Friday, May 1, 2015

Tuesday, April 28th

Protests continue throughout the city, most businesses are closed, very little traffic on the streets.  From our house, we could hear automatic gunfire today.   The Red Cross says 6 protesters have been  killed so far.  Lots of soldiers and police on the streets, each one carrying an automatic rifle.

Wednesday, April 29th

We understand that a representative of the U.N has come to talk with the president, and President Obama has sent an envoy with a message from the U.S.  People hope that this will help the situation.  Some feel that the best outcome would be a military coup, deposing the "president" and placing a military leader in control until new elections could be scheduled for next year.

This evening, Gian Franco asked us to come to dinner at his house.  He had his mother-in-law, 2 sisters-in-law, another family member and 6 extra kids staying with him for the night in order to escape the violence in their neighborhood.  The African mamas prepared an African dish for us for dinner.  It was rice and a sauce made of cabbage, onions, peppers, tomatoes and nasty, whole little fish called dagala in it.  For the families at Gian Franco's house, the fear was that the out -of -control, armed youth group  (the Imbonerakure) would toss a grenade through their window or door during the night as vengeance for participating in the protests.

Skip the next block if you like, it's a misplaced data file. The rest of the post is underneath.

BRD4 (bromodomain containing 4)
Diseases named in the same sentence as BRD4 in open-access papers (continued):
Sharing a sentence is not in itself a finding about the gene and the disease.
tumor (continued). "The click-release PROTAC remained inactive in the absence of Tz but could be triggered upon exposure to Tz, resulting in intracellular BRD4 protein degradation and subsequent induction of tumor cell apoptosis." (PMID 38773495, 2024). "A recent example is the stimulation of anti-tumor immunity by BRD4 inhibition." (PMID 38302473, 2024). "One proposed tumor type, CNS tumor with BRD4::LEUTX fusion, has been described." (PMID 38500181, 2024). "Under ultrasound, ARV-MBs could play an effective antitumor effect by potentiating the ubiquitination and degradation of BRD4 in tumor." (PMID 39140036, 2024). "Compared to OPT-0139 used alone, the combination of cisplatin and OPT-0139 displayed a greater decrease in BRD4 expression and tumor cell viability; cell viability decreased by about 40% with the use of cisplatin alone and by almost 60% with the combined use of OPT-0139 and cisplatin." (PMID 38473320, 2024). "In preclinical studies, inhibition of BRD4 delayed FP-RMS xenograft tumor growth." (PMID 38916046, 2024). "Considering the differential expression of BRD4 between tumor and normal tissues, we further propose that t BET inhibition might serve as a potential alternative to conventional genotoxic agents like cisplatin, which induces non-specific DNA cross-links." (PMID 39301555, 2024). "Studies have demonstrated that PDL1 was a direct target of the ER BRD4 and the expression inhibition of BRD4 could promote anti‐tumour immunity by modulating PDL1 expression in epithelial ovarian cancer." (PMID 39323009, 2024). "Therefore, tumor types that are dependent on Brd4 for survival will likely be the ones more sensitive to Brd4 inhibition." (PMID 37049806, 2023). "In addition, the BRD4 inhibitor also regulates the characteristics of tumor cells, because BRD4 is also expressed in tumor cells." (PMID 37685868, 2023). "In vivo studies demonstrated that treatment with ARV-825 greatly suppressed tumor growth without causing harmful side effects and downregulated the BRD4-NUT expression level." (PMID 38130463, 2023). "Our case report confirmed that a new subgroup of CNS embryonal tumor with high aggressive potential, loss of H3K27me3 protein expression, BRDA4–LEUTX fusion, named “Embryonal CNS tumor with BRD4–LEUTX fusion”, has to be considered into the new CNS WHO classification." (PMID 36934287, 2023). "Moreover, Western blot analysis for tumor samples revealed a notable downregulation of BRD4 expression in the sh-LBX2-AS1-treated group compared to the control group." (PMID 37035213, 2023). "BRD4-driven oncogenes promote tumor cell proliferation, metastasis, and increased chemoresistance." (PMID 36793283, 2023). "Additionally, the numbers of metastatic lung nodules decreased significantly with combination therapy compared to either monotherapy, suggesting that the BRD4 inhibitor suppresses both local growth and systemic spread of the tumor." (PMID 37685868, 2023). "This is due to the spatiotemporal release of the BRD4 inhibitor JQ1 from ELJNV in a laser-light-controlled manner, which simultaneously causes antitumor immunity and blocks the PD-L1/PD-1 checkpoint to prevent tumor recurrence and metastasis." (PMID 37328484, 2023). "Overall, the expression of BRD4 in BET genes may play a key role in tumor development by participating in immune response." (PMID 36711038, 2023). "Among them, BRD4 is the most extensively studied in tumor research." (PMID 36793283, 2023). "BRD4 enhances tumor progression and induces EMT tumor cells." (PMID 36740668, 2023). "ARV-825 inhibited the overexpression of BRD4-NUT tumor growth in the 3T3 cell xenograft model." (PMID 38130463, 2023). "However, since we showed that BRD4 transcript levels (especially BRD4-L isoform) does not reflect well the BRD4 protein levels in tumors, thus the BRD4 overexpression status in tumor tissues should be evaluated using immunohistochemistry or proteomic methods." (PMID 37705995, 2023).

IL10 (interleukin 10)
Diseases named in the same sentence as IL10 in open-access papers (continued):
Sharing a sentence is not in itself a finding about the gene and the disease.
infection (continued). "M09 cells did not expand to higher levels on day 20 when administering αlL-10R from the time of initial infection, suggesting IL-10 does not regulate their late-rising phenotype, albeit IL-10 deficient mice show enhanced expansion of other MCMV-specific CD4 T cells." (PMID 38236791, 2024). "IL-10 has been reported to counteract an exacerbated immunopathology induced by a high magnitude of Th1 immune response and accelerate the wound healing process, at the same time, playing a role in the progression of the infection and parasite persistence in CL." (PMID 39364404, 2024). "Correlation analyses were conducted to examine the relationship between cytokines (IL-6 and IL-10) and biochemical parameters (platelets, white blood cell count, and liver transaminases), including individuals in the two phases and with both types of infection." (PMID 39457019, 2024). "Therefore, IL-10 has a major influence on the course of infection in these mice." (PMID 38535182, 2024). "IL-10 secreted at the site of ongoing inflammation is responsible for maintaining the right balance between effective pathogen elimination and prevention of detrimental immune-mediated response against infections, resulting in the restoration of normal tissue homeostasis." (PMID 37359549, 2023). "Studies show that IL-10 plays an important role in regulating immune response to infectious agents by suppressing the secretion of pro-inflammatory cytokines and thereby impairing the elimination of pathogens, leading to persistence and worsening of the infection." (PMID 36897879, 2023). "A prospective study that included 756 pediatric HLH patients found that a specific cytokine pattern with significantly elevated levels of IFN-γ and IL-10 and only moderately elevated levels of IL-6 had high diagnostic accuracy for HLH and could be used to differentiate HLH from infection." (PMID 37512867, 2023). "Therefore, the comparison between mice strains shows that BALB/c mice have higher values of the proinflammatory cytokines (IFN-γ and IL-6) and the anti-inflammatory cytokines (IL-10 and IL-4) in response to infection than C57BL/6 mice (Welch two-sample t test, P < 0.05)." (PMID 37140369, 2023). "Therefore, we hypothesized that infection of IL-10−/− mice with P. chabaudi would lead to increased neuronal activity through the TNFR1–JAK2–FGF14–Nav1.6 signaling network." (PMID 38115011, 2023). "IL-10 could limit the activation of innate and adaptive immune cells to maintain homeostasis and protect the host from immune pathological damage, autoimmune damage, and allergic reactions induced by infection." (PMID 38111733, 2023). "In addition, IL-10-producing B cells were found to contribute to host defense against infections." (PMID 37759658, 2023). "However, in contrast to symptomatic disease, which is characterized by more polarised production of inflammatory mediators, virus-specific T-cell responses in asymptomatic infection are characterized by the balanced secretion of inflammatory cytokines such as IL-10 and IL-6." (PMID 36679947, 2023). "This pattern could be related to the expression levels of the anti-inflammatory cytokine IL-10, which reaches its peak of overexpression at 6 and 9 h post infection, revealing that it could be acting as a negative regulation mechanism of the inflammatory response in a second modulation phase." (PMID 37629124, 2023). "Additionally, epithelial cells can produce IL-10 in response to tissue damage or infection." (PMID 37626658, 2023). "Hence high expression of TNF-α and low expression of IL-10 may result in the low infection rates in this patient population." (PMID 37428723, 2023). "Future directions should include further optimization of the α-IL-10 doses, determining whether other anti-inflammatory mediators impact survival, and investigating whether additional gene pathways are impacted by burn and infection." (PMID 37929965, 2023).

The young man who comes and takes our garbage came today and showed us a wound on his arm that he says happened when he was attacked by a member of the youth group in his neighborhood.  (Imbonerakure) Machete wound.

Thursday, April 30th

This morning we had to go to another quartier to pick up a sister missionary for a training session at our house.  On the way back to our house, we ran into a traffic jam on the main road so we turned down to go home a different way---through another neighborhood.  It was actually a jarring experience to go through this particular neighborhood.  It seemed almost surreal, as the area was scarred with remnants of many fires in the streets.  There was one fire burning brightly in the middle of the road, so many others smoldering, police everywhere.  You could see where roads had been blocked with stones and tree limbs.  Today in a neighborhood near us a policeman shot and killed a soldier.  Fifteen others  were injured.  The University of Burundi has been closed by the government and all the students have been put out in the streets.  None of the schools here are running as yet.  The government has shut down the independent radio station,  What's Ap, Twitter and Facebook.

Quote from a newspaper:  "Over the past days, Burundi has suffered a wave of killings, arbitrary arrests, detention, the closure of media outlets and the targeting of human rights defenders.  The ruling party openly condoned the violence.  An electoral process that lacks credibility, not to speak about one that triggers outright violence, is a huge setback for Burundi."

These are a couple of the fires burning as a protest against the current president's bid to run for office again instead of stepping down, as the constitution  requires.  It's difficult, if not dangerous, to attempt to get photos of the police, soldiers, riot scenes.

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